Orem's theory of self-care provided a valuable framework for the analysis and synthesis of studies in this review. Orem's categories of universal, developmental and health deviation requisites facilitated the reframing of the data in terms of these components, and helped extract some of the key issues involved in engaging in self-care behaviours. As the self-care requisites represent the purpose of performing self-care, analyzing the data according to these requisites provided insights into why individuals performed these behaviours and the obstacles they encountered. Use of Orem's self-care framework also provided the opportunity to examine the process of engaging in self-care behaviours through different developmental groupings.
When the purpose of self-care was to meet the universal, basic human needs, studies reported that self-care activities focused around being aware of self, identifying needs and engaging in self-care behaviours that would meet these needs, such as protecting oneself from harm.
When meeting developmental requisites, studies reported that self-care behaviours were influenced by developmental stage and level of maturity. Individuals with a positive attitude toward health were more inclined to engage in self-care behaviours, which in turn were reinforced by feelings of well-being that occurred after the performance of care.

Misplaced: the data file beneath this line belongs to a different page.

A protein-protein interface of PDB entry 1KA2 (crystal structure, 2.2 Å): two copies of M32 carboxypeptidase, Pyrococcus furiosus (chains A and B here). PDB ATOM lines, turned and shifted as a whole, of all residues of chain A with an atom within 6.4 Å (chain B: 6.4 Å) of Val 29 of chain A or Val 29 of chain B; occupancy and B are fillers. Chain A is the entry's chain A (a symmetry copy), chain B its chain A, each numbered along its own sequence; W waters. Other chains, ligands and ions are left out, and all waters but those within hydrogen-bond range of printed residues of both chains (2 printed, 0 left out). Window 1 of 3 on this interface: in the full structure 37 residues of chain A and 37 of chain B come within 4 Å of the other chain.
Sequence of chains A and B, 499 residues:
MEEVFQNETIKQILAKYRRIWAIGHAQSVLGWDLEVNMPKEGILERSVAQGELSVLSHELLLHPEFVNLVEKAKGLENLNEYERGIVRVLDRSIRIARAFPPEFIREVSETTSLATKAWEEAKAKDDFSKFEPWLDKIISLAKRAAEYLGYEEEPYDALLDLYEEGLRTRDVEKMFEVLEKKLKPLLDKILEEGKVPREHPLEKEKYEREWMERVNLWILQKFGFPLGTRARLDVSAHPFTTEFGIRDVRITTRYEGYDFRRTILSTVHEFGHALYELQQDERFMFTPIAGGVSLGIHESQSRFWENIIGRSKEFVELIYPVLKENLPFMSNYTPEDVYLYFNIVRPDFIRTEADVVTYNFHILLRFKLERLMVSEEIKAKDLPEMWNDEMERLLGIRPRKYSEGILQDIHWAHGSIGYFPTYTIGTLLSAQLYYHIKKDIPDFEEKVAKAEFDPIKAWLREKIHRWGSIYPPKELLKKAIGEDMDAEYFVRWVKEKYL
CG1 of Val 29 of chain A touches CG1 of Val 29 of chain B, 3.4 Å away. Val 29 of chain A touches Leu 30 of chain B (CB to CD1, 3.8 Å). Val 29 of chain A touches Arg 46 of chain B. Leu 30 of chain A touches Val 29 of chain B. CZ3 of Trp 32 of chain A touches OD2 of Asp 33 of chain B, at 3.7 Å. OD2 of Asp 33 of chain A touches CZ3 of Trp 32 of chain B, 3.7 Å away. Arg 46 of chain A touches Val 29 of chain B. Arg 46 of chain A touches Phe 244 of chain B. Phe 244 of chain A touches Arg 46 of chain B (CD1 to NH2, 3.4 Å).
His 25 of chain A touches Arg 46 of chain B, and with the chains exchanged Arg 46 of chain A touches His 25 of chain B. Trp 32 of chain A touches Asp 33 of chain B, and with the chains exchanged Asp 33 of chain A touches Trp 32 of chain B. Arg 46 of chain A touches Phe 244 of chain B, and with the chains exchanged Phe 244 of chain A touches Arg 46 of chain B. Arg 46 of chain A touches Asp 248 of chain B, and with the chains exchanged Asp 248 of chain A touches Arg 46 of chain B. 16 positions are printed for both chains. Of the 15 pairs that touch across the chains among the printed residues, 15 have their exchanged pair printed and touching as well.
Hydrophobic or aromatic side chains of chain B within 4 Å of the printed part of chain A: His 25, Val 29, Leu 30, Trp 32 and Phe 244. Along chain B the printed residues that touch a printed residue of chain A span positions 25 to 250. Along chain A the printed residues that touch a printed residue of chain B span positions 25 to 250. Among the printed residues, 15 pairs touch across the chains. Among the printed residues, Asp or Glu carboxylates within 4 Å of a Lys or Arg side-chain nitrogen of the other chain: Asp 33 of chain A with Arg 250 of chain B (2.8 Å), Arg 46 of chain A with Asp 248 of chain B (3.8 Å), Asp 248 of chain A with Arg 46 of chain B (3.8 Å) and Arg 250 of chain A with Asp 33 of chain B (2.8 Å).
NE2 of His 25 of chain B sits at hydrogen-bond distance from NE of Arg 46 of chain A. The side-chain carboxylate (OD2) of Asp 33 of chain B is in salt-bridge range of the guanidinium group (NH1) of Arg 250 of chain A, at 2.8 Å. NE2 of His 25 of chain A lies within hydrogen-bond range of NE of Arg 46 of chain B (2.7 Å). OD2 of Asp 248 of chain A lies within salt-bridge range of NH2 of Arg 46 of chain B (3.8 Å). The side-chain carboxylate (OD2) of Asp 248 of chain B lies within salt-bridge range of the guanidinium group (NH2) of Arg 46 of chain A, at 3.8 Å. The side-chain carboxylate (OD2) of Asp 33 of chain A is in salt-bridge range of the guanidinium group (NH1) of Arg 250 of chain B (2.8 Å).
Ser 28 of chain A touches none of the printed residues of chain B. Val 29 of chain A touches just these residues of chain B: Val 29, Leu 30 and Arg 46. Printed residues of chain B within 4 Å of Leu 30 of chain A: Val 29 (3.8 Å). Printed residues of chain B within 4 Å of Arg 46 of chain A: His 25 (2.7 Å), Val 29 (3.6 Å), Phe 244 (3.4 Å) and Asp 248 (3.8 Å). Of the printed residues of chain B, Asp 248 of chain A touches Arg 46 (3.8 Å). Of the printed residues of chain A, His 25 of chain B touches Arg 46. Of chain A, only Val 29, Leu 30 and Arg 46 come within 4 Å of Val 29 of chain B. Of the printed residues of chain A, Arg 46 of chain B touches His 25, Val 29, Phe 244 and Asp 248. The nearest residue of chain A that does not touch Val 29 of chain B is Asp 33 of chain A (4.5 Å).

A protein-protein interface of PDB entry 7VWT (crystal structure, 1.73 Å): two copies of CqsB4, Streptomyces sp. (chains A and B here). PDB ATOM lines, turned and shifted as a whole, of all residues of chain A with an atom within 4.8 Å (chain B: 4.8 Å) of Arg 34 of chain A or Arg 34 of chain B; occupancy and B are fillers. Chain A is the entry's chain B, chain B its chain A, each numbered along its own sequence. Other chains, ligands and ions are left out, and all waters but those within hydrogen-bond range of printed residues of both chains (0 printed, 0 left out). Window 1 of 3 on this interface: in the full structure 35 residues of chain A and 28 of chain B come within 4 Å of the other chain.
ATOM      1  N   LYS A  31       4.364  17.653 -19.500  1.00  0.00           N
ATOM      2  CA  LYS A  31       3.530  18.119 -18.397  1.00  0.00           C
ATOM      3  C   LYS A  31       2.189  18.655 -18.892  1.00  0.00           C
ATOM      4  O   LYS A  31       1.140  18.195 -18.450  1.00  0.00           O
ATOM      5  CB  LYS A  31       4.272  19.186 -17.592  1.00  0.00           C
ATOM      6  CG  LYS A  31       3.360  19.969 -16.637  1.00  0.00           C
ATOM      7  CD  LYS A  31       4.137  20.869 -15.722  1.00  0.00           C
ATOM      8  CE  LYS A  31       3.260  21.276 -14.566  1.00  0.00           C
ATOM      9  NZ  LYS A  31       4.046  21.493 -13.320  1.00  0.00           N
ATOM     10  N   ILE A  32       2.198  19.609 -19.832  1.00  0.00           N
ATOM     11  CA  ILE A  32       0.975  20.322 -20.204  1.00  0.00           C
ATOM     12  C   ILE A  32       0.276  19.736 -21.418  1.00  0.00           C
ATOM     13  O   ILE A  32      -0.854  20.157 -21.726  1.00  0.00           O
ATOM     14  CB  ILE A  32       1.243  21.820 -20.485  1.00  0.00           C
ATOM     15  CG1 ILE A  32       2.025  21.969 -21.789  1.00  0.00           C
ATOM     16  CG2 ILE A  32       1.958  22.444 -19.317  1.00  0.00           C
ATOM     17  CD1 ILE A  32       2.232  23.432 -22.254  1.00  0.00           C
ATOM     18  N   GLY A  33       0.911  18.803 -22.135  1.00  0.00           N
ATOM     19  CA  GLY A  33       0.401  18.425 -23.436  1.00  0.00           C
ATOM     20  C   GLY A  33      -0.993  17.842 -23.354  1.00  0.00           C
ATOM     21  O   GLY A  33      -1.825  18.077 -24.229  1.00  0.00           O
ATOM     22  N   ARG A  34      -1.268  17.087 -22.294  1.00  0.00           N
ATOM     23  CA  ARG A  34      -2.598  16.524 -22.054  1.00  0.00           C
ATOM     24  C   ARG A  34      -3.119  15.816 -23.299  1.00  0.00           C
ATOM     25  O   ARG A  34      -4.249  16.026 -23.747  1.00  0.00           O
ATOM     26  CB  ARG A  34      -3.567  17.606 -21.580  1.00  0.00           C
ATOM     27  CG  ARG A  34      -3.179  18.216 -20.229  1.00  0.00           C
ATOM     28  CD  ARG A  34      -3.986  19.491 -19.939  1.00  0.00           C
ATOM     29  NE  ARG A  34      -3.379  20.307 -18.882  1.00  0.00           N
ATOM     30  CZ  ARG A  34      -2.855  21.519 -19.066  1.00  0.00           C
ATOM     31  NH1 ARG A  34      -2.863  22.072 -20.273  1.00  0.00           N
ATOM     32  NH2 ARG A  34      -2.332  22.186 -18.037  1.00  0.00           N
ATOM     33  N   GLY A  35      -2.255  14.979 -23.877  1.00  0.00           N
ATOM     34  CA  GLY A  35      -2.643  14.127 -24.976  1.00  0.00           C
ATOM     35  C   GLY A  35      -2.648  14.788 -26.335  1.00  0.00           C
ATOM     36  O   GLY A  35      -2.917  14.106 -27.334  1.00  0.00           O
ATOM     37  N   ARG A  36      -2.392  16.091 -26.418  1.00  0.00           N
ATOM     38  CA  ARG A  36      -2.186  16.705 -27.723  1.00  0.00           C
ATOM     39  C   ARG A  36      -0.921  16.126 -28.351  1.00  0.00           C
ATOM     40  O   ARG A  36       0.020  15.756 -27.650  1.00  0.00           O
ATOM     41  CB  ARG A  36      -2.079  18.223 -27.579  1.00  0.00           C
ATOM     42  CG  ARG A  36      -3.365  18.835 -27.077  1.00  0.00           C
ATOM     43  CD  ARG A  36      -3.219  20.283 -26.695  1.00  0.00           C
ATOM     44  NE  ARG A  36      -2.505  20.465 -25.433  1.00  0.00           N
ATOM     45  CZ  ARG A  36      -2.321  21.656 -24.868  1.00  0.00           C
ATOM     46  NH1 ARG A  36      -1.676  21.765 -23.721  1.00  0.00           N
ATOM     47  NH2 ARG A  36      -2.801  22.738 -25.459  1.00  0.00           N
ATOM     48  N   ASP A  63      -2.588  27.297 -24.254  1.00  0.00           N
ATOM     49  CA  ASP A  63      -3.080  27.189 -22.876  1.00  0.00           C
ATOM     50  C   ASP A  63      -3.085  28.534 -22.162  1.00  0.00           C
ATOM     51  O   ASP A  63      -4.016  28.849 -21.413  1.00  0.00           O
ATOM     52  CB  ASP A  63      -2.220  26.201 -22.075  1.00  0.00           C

When meeting health deviation requisites, studies reported that an individual's desire to engage in self-care behaviours could be enhanced by positive and supportive relationships with health care professionals. Individuals who were able to find symbolic meaning in their disease/disability, saw themselves as the focus of their lives, not the disease/disability, and consequently found engaging in self-care behaviours much easier than individuals who were not able to find such meaning. Individuals had many challenges to overcome, including financial resources, workplace constraints, co-morbidities, and lifestyle habits. Support from others and a connection to spiritual support if desired, were frequently mentioned as facilitators of self-care behaviours.